The Silverfallet in Bjorkliden (or more accurately Björkliden) was the second such waterfall named “Silver Falls” that I encountered in Sweden during our epic Sandinavia Trip in 2019.
Unlike the one in Skövde, however, this particular waterfall sat way further north in the Kiruna Lappland (in English, apparently, they spell it like Lapland).
I encountered this falls while making a brief interlude into Sweden from Narvik, Norway.
The area featured several lakes and streams, which I eventually started to wonder if Sweden’s north was kind of like what I’d imagine Minnesota would be like with its take on “the land of a thousand lakes.”
In any case, regarding this waterfall, the Rakkasjokk dropped some 30m before feeding the lake Torneträsk.
The name of the stream reminded me of the Sami presence and influence as they span the international borders of Northern Scandinavia.
After parking the car at a big pullout on the north side of the bridge over Rakkasjokk (see directions below), I then followed a signed trail that went right towards the stream.
At the stream, there were already cascades and rapids in both directions.
The Silverfallet was further downstream, but I did briefly go under the road bridge to see what other things of interest might be in the immediate area (just more rapids and eventually a longer walk towards the village of Björkliden).
Anyways, continuing further downstream along the established path, I continued passing more cascades before reaching a bridge.
Once I was on the bridge, Silverfallet finally revealed its main drop.
With the confines of the narrow gorge that the falls plunged into, it definitely threw up lots of mist.
On the other side of the bridge, I saw that they closed off the trail leading back upstream on the opposite side of the Rakkasjokk due to unrailed dropoffs.
That said, I continued further down the trail where I saw access to the stony shore of Torneträsk.
One thing that I regret not doing was that I didn’t explore around the shore of the lake, where I could have explored the narrow gorge and gotten a narrows-like view back towards Silverfallet.
Oh well, you live and you learn.
Overall, I spent about 35 minutes around the falls, which included all the little exploration that I did.
I didn’t know it at the time, but apparently, I also managed to capture a picture of the Lapporten, or Laponian Mountain Gate.
Of course, since I wasn’t looking for it, the picture wasn’t great as you can see here.
In any case, Lapporten was a distinct U-shaped valley cut between a pair of mountains in the distance situated somewhat south of Torneträsk Lake.
I managed to get this photo while looking over the road bridge towards the lake.
I also managed to get a different photo of Lapporten while shooting over the top of Silverfallet towards the lake.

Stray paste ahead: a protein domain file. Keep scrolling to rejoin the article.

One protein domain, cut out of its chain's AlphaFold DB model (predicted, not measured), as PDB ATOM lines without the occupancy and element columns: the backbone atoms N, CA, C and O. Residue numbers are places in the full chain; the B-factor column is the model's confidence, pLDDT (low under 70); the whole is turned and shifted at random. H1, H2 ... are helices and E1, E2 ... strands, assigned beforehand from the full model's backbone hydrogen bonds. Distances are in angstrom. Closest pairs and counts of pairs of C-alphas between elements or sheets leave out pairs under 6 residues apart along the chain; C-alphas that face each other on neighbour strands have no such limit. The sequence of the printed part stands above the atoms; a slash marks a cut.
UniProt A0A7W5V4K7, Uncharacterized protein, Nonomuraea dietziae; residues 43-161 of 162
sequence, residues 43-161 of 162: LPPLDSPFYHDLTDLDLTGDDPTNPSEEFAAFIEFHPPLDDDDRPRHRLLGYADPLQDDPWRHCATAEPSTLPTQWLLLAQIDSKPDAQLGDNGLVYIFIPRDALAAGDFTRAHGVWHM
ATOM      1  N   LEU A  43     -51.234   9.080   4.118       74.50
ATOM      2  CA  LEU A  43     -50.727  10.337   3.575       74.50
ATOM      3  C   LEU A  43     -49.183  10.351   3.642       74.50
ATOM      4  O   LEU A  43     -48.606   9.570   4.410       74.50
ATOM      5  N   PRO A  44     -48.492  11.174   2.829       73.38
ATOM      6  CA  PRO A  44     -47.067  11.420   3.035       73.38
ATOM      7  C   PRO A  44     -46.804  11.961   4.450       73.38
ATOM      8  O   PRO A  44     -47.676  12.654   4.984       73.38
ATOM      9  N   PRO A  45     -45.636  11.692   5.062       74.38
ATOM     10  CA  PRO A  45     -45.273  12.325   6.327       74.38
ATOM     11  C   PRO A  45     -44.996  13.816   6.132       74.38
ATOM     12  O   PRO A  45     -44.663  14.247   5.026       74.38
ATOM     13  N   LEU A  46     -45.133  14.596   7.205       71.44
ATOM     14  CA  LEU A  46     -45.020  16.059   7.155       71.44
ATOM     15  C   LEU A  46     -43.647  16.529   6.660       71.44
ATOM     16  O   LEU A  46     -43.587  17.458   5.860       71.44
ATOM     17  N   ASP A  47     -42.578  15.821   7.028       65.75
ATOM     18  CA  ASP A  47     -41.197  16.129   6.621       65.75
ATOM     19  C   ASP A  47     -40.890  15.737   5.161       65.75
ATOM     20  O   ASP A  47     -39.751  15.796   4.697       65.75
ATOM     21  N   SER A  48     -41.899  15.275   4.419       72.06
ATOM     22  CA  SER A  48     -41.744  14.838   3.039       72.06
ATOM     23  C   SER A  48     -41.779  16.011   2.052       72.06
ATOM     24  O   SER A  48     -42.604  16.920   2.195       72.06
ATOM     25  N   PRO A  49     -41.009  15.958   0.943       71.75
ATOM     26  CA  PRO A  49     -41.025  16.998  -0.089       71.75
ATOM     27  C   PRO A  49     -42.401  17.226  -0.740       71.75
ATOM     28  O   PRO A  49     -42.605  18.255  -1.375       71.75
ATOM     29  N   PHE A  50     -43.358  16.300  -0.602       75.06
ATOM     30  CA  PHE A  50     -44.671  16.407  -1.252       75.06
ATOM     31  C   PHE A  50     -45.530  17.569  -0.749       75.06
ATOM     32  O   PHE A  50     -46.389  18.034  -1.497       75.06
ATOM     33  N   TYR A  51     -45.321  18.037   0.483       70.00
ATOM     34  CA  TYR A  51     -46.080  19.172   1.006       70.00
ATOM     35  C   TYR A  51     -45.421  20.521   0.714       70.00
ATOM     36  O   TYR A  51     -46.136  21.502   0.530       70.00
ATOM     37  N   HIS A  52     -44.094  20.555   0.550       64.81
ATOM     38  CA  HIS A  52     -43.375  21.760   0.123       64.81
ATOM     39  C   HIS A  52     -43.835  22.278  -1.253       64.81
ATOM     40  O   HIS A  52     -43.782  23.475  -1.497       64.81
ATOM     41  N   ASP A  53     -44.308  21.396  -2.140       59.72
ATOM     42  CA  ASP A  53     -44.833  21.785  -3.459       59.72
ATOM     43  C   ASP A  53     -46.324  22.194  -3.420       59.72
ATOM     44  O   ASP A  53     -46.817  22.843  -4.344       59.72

Like with other U-shaped valleys around the world, this “bite” out of the mountains was taken by glaciers in the last glacial period.
The mountain on the left is known as Nissuntjarro while the mountain on the right is known as Tjuonatjakka.
Silverfallet was closest to the village of Björkliden, which belonged to the municipality of Kiruna. The municipality belonged to the county of Norrbotten. For information or inquiries about the area as well as current conditions, you may want to try the local municipality website.
Since I made my drive from Narvik, I’ll describe the driving directions from there.
So from the city, the most straightward way (i.e. paying tolls) would be to headed north on the E6 for a little over 7km as the road crosses over the long bridge over the Rombaken.
Shortly after the bridge, the E6 junctioned with the E10, which I then turned right to go onto another toll section shortly thereafter.
From there, I’d follow the E10 for about 57km (crossing the border after about 34km).
By that point, there was a large pullout on the left side of the road (the side closer to the lake), and that was where I stopped the car.
If in the off-chance that the large pullout is full, I also saw another pullout (albeit smaller) on the right side of the road just past the bridge over the Rakkasjokk.
Overall, this drive took me about an hour though I was tempted to make many stops along the way.
By the way, if you want to avoid paying the tolls, you have to avoid going over the long bridge over Rombaken on the E6.
That meant, I had to drive on the narrower Rombaksveien around the Rombaken before joining up with the E10 at Trældal.
Then, I’d turn right and follow the E10 as directed above.
Going in the opposite direction, Kiruna would require me to drive northwest on the E10 for about 102km (taking over an hour).
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